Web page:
Tuesday, September 1, 2009

Ten Points About Single-Payer Health-Care

1] Abortion. Yes, I am opposed to including abortion funding in any health-care plan, but the issue is not as simple as that. Right now many people who cannot afford to deliver a baby go for the much cheaper option of aborting the baby. I think that if the cost of these options were identical, many babies who would otherwise be aborted might be carried to term, thus saving lives.

2] Rationing.
One of the biggest objections to any form of government health-care is that “the government will impose rationing,” as if the market doesn’t do that already. Until we have unlimited health-care, decisions will have to be made about who gets how much care. If you are going to address the health-care issue, then please state, not that you are against rationing, but how you think health-care should be rationed.

3] Expense.
The United States spends the most on health-care of any country in the world [14% of GDP], almost half-again as much as second place Germany [10.5%] and nearly twice as much as Sweden [7.3%]. Without a huge superstructure of bureaucrats administering billing, making collections, and pouring profits into insurance companies, the cost of health will come down even as more people receive care.

4] Life Expectancy.
People who live with a single-payer system live longer. The United States ranks 27th in life expectancy. Japan is in first place while Canada is in second, both with completely socialized systems. So we pay more and die younger anyway.

5] Taxes.
Yeah, your taxes will go up, but your health-care premiums and expenses will drop to near zero. [You’ll probably still have to buy your own Dr. Scholl’s bunion pads and toothpaste under any plan, however.] Right now, my insurance premiums are larger than my income tax, so even if my tax doubles, I will still come out ahead.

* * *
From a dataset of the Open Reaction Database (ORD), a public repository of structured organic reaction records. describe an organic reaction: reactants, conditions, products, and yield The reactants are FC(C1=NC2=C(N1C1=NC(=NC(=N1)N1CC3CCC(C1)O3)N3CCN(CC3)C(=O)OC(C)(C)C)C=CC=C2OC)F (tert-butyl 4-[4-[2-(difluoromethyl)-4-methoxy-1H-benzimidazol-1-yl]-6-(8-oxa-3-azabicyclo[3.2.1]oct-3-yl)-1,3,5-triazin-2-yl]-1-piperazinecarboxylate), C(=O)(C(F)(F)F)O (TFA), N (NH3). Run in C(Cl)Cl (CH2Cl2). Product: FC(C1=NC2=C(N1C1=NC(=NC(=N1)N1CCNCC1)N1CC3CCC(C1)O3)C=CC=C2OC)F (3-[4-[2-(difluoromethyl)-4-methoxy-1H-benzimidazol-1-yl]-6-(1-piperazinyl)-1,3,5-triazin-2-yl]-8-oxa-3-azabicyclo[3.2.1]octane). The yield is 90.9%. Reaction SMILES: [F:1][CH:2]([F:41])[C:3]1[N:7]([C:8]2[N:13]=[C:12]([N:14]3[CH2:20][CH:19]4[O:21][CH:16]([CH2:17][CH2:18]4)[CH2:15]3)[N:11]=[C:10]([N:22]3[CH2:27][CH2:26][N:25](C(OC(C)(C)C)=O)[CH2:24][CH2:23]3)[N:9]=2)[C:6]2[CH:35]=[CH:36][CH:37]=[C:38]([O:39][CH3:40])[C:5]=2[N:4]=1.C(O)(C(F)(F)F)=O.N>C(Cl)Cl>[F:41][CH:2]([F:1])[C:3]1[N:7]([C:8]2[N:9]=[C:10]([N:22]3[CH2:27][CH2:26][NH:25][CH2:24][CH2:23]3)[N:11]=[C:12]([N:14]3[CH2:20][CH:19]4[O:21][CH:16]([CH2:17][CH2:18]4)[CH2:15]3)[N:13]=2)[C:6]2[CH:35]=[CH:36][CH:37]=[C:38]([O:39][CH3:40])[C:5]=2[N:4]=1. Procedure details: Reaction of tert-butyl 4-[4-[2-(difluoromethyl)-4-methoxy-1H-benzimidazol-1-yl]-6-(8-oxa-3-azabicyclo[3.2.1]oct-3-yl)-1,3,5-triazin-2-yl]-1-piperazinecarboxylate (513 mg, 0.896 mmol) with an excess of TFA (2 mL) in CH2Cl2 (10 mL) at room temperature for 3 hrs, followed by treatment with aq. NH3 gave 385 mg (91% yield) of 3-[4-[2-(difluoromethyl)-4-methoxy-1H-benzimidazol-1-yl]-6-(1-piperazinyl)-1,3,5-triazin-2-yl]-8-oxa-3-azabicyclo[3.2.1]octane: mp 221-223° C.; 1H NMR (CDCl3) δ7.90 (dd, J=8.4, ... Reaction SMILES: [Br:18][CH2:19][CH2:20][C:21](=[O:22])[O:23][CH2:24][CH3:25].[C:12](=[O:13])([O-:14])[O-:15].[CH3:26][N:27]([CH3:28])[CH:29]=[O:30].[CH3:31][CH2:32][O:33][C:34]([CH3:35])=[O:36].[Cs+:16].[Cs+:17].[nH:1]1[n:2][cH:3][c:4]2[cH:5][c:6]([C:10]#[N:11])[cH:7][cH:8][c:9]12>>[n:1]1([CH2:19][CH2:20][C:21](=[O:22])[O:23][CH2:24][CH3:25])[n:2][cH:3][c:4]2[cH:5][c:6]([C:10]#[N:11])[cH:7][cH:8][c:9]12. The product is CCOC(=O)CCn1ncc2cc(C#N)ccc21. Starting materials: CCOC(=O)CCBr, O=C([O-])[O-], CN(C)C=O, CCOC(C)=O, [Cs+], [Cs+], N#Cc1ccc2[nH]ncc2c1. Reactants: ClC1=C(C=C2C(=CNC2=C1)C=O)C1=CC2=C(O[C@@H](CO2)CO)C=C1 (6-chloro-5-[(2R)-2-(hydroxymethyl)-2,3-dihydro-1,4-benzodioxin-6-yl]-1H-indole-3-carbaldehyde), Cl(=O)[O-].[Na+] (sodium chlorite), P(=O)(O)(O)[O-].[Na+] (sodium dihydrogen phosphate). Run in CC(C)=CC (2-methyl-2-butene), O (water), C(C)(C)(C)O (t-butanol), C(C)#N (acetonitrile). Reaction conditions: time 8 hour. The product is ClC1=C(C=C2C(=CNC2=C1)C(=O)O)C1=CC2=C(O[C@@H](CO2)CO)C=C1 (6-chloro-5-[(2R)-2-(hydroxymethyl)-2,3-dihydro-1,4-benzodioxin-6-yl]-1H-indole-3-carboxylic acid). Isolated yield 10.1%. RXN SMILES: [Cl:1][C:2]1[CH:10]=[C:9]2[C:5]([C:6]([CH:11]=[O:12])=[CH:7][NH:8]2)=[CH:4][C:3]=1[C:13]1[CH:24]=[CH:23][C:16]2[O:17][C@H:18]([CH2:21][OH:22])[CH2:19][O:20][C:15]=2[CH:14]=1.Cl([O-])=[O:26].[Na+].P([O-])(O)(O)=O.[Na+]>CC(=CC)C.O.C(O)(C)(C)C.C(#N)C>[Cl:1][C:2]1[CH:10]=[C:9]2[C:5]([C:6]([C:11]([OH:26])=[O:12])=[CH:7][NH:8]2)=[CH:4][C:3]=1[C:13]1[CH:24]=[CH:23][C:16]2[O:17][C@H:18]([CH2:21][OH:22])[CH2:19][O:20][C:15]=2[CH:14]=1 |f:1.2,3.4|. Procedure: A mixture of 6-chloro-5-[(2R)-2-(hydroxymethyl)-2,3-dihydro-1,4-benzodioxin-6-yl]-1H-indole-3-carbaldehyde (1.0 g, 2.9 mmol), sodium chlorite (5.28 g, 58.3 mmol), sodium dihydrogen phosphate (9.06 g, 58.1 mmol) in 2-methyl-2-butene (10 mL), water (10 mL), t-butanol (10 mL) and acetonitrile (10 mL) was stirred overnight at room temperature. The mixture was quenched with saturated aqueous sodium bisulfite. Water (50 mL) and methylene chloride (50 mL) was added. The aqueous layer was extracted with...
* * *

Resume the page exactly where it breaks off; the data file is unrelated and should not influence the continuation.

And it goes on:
6] “I heard about someone in Canada who...”.
Anecdotal. For every horror story about bad care in Canada, I’ve heard a dozen on Air America about denial of care in the U.S,. Everyone has anecdotes on their side, but statistics show that socialized medicine is better.

7] Post Office. No one is calling for the government to run our health-care system (like it runs the post office), the proposal is that the government pay for our health-care. And government is very good at disbursing funds. The Social Security system, for instance, has a much lower overhead than any insurance company or investment firm.

8] Medical Savings Accounts. Basically, this scheme would allow people to sock away pre-tax dollars into a savings account that can be used for health-care expenses and, after some time, if not used for health expenses, may be used for any purpose, again, tax-free. I believe that it is immoral to give people an incentive to neglect their health, and that is all this financial jiggering with the system will accomplish.

9] Fairness. Right now we have a system that subsidizes health-care for the better off (through tax write-offs), pays for health-care for the indigent, while leaving the vast bulk of the working classes to struggle with inadequate care or simply to do without. Any system that pays for unproductive elements of society to receive free heal-care, while neglecting the working classes that keep this country running, is grotesquely unfair and screams for reform.

10] Obamacare. Yeah, I’m against what the critics are calling “Obamacare” because it is one more reactionary, right-wing scam being foisted upon the working-man. What we need is an out-and-out single-payer system and the sooner we get it the better!

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